Of course, now landscape architecture is, like, the most cool thing in all of the whole planet, and the relation of time to the city is of utmost importance. How do you design for time? Did Aldo Rossi accomplish it? Did Diller Scofidio + Renfro with Field Operations accomplish it? Does Bob Stern do it? Does DiChirico paint it? What does design sensitive to time look like? Enjoy the last film of the semester.

(originally written April 24, 2007)

Beautiful Confusion

Sunday, December 28th, 2008


8 ½ (1963) 138 minutes
1963 Academy Award winner for Best Foreign-Language Film

“One of the most written about, talked about, and imitated movies of all time.” –Criterion Collection

“Boy, it’s probably one the most important movies of my life.” –Roberto Rossi, M.Arch I, 2nd year

Why is it that the Italians seem more in touch with sensuality than just about anybody else? One dandy on a Vespa saying, “Ciao,” is enough to make other men seem like eunuchs, and what woman today can compare with self-possessed beauties like Sophia Loren, Gina Lollobrigida and Monica Belluci? Really, self-possession is the sexiest thing of all, and the Italians have it in spades.


Take this design study, for example. This is the Italian firm Guigiaro’s study for the Ford Mustang. Guigiaro is a design studio that is responsible, along with Pininfarina, for the majority of the supercars past or present, including Lamborghini, Ferrari, Maserati, along with others cars for various companies (the Lexus GS400 of ’98-’05, for example). The problem of how to update the previous incarnation of the Mustang, an insipid little Po-mo smirk and riff, was how do you improve what is essentially the design equivalent of a smirk? Smirk harder? The car came from the design school of J Mays, also known as the man who designed the new VW Beetle, and who was the fourth recipient of the GSD’s Annual Design Award, after Rei Kawakubo of Comme des Garcons and Phillip Starck. In his acceptance speech (which I attended in Piper Hall in 2000), J Mays said that he does not differentiate between design and marketing. But what the Italians did here is make the Mustang, a perennially brute, dismissive, incompetent and uncomprehending, a thoroughly American car, into an Italian car. Problem solved.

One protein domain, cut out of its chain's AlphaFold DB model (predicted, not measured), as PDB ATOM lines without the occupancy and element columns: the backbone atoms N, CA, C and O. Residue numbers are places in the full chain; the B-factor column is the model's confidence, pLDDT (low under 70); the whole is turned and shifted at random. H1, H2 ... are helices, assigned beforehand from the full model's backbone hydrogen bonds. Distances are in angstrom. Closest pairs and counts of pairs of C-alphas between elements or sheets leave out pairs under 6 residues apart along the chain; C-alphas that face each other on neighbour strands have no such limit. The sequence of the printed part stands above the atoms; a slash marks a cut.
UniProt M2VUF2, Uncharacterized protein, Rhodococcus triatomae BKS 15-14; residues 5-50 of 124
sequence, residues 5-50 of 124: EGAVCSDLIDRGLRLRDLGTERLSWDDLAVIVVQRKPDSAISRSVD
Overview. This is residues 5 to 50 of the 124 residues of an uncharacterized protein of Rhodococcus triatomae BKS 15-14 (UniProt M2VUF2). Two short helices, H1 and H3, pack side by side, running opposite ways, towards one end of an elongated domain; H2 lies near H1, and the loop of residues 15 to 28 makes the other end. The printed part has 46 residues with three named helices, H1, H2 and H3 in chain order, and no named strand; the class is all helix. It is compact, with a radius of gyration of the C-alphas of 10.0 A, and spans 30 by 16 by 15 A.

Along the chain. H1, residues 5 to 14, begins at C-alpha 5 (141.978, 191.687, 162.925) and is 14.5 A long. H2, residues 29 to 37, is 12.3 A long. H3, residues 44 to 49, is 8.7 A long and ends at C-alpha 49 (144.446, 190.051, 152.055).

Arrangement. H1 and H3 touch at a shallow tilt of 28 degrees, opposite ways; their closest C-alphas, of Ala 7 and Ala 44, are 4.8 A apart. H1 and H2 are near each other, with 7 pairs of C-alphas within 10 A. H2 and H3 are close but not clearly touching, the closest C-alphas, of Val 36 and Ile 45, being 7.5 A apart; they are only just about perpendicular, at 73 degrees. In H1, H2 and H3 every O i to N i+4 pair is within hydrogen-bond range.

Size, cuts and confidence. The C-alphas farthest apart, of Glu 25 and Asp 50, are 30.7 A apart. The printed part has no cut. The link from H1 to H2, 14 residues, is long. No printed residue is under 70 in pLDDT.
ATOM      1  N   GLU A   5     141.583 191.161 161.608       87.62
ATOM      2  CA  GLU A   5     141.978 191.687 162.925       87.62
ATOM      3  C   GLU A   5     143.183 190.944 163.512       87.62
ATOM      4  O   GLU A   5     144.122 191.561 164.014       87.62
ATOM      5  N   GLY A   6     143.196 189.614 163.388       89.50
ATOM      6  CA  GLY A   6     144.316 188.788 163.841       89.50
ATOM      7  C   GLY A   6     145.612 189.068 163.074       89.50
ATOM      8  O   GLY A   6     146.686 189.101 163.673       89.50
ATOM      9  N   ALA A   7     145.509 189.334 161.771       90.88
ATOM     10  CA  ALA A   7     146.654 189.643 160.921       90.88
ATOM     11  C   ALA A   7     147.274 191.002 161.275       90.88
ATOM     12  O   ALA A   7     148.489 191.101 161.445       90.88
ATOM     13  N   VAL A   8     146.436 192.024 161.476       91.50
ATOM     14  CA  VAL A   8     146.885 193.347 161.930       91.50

8 ½ is a film about a filmmaker, Guido, played by Marcello Mastroianni, who is struggling to find inspiration and motivation to complete his latest studio project, I mean, film. He is “a man exhausted by his evasions, lies and sensual appetites.” It sounds thoroughly Italian, and the rest of the film deals with his process of artistic struggle, which weaves through his dreams, his sexual life, and his relation to his friends and clients. It is a film that has been the subject of many dissertations.

This is, then, a film about writer’s block. Or, as may be more generally termed to relate to filmmakers and architects, artist’s block. The thing is: I’m less and less tolerant of the idea of artist’s block. I used to think that manifesting struggle, i.e., throwing fits of despair and tantrums of tiredness, were the necessary by-products of any artist engaged with the creative struggle. But inherent in any creative act is the idea of struggle, and to cease production is essentially an outward expression of self-indulgence. This is not to say that inspiration should come at all times, nor is it to say that inspiration is meaningless. It simply is to say that you cannot bank on it, whether it comes or not is beyond control, and to stop working benefits neither self nor others.

(originally written 11/30/2006)